Sexual hysteria that drives two 15-year-old schoolgirls to murder is the subject of this wildly hypnotic thriller based on a real case that rocked New Zealand in 1954. Writer-director Peter Jackson, known on the horror circuit for the chilling Dead Alive, moves to the main arena with this spellbinder about the obsession that gripped Pauline Parker (Melanie Lynskey) and her English friend Juliet Hulme (Kate Winslet).
Jackson opens his hyperkinetic film with a documentary clip detailing the sedate city of Christchurch, where the events took place. It’s the only chance to catch your breath before Jackson jump-cuts to the immediate aftermath of the crime, with a bloody Pauline and Juliet running through Victoria Park after bludgeoning Pauline’s mother, Honora (a memorably poignant Sarah Peirse), with a rock wrapped in a stocking.
Jackson and co-writer Frances Walsh tell the rest of the story in flashback with the help of voice-overs from Pauline’s diary that explain how her dull life changed with the arrival of Juliet. Barbed wit isn’t the only trait the two share. Both vent their feverish imaginations in writing, inventing a mythical world called Borovnia where creatures avenge any slight the girls perceived in reality. Juliet’s wealthy parents, Hilda (Diana Kent) and Henry (Clive Merrison), are guilty of neglect. Pauline’s mother is judged a worse offender. Seeing a closeness she finds unnatural in the girls, Honora contrives to keep them apart.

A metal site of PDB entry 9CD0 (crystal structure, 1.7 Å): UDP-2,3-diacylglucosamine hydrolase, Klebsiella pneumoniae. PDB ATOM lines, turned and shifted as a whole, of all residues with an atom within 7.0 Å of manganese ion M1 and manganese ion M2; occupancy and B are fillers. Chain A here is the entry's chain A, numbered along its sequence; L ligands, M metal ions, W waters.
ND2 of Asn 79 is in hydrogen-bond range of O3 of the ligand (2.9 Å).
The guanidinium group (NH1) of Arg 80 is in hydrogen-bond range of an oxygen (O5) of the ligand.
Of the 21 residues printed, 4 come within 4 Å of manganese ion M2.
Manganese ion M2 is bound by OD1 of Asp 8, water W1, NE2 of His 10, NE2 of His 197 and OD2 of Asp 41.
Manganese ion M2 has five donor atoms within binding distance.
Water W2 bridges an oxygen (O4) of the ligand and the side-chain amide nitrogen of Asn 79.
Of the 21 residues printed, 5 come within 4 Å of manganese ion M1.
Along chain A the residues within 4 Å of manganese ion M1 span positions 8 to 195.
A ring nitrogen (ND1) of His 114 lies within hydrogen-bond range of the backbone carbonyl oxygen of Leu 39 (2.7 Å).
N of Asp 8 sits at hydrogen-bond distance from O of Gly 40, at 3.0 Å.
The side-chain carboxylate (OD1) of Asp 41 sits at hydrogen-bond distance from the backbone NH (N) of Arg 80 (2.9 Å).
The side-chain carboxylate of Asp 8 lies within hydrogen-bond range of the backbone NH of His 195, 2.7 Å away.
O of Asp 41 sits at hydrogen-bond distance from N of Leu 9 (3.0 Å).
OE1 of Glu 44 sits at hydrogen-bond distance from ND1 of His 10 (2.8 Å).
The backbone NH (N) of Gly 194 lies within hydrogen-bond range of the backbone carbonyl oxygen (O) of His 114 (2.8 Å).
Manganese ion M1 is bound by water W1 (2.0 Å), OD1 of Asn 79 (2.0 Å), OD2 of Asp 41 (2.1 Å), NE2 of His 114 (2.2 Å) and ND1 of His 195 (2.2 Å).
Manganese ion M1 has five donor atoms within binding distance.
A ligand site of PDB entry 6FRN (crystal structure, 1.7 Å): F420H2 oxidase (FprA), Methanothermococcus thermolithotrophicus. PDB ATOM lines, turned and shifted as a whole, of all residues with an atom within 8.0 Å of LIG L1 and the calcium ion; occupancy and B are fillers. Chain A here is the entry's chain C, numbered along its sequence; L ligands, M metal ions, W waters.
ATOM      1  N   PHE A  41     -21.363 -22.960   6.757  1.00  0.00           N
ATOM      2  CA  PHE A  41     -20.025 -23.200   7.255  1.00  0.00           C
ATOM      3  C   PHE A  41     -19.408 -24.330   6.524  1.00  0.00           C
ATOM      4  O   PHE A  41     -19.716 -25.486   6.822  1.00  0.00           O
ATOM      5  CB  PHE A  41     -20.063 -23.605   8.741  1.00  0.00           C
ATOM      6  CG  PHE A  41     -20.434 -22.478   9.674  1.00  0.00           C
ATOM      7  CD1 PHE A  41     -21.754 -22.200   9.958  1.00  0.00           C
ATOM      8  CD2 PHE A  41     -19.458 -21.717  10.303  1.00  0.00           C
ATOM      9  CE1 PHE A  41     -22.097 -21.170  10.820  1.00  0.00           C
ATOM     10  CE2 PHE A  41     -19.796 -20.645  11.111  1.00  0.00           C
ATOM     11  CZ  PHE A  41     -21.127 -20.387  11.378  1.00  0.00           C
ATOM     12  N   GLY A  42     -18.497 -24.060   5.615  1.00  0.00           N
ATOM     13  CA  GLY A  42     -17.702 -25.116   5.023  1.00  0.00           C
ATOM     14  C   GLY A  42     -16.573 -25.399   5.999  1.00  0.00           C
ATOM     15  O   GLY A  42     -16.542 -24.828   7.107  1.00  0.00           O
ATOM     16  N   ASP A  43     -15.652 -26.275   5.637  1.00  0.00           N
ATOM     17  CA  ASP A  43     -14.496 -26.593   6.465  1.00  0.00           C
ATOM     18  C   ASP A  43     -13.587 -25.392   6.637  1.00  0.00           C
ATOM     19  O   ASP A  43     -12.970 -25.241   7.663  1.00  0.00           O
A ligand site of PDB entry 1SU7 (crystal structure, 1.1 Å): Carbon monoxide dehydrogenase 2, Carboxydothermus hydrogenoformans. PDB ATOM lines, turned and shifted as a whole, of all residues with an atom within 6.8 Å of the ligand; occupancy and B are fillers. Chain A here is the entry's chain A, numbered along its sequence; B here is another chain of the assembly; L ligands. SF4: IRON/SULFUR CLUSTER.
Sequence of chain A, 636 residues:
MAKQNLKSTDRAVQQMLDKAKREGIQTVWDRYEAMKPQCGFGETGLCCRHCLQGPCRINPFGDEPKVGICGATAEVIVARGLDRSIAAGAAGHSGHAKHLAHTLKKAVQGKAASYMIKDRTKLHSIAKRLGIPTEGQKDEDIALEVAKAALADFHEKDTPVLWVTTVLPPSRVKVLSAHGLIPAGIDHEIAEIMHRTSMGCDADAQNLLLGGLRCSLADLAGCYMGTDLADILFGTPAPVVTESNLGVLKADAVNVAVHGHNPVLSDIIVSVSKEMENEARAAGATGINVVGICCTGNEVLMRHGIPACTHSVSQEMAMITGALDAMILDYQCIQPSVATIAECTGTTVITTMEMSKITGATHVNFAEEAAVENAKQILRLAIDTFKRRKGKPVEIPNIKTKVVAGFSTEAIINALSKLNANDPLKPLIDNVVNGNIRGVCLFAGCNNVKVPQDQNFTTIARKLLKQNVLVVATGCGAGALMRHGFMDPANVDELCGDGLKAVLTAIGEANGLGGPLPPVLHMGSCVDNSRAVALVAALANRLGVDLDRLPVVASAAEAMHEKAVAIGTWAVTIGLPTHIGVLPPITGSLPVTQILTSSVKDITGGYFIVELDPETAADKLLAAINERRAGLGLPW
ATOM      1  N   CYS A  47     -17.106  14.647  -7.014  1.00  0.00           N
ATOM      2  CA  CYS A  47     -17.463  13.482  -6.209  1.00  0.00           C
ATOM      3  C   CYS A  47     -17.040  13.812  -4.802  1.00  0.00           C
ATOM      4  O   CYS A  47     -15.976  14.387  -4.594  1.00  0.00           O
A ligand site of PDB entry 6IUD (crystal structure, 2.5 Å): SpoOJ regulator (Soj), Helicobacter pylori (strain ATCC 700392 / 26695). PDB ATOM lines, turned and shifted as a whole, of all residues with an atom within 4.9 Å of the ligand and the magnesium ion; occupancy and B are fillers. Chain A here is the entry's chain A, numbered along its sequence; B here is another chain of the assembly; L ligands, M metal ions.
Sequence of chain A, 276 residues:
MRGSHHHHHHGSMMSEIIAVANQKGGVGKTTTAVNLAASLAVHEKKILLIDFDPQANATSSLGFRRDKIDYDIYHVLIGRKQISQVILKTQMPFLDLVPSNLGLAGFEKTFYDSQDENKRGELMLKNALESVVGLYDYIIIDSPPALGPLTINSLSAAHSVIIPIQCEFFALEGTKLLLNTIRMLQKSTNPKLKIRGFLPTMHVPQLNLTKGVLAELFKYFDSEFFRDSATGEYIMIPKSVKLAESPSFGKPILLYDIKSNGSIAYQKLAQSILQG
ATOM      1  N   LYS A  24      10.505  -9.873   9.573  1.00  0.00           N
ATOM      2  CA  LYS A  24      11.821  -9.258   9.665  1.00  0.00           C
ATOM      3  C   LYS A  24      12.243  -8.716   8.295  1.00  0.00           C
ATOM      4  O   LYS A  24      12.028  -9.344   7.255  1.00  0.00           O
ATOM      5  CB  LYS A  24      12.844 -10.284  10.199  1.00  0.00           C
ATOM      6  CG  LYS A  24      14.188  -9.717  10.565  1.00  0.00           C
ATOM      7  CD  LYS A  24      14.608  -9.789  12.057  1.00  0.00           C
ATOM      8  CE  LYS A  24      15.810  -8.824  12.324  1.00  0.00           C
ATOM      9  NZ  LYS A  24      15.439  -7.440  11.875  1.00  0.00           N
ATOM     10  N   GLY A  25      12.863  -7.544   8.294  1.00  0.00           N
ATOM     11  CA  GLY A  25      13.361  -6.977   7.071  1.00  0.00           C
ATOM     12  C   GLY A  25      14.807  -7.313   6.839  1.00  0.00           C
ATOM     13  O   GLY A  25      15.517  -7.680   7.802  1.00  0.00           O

Jackson’s visionary triumph, heightened by the blazing performances of Lynskey and Winslet and by Alun Bollinger’s whirling camera, is in capturing the delirium as the girls whip themselves into an erotic frenzy with Mario Lanza records, semi-naked dances in the woods and revenge fantasies. The unthinkable becomes suddenly real. Though Pauline hasn’t been heard from since her release in 1959, Juliet was recently revealed to be the best-selling mystery writer Anne Perry. It’s a fitting postscript to a startling and haunting film.